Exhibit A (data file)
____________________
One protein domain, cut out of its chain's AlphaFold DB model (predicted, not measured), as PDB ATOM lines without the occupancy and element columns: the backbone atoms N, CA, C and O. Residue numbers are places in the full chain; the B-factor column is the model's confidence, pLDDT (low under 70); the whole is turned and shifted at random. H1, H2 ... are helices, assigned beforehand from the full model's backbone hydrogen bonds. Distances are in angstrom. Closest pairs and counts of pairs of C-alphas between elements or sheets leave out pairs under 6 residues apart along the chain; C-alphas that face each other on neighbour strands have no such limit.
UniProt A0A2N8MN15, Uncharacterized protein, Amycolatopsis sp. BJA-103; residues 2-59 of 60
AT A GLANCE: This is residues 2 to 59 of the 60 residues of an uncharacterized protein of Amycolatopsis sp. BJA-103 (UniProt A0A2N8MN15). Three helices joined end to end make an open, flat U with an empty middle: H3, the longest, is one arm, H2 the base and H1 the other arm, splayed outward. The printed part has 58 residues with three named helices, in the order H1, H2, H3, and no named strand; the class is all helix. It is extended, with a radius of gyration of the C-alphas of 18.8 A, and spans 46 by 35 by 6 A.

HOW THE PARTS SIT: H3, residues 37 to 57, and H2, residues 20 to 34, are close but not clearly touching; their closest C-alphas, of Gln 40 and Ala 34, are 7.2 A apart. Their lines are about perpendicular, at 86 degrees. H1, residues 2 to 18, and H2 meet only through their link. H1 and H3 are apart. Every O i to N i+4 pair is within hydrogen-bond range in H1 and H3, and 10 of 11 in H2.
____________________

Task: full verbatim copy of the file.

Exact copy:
One protein domain, cut out of its chain's AlphaFold DB model (predicted, not measured), as PDB ATOM lines without the occupancy and element columns: the backbone atoms N, CA, C and O. Residue numbers are places in the full chain; the B-factor column is the model's confidence, pLDDT (low under 70); the whole is turned and shifted at random. H1, H2 ... are helices, assigned beforehand from the full model's backbone hydrogen bonds. Distances are in angstrom. Closest pairs and counts of pairs of C-alphas between elements or sheets leave out pairs under 6 residues apart along the chain; C-alphas that face each other on neighbour strands have no such limit.
UniProt A0A2N8MN15, Uncharacterized protein, Amycolatopsis sp. BJA-103; residues 2-59 of 60
AT A GLANCE: This is residues 2 to 59 of the 60 residues of an uncharacterized protein of Amycolatopsis sp. BJA-103 (UniProt A0A2N8MN15). Three helices joined end to end make an open, flat U with an empty middle: H3, the longest, is one arm, H2 the base and H1 the other arm, splayed outward. The printed part has 58 residues with three named helices, in the order H1, H2, H3, and no named strand; the class is all helix. It is extended, with a radius of gyration of the C-alphas of 18.8 A, and spans 46 by 35 by 6 A.

HOW THE PARTS SIT: H3, residues 37 to 57, and H2, residues 20 to 34, are close but not clearly touching; their closest C-alphas, of Gln 40 and Ala 34, are 7.2 A apart. Their lines are about perpendicular, at 86 degrees. H1, residues 2 to 18, and H2 meet only through their link. H1 and H3 are apart. Every O i to N i+4 pair is within hydrogen-bond range in H1 and H3, and 10 of 11 in H2.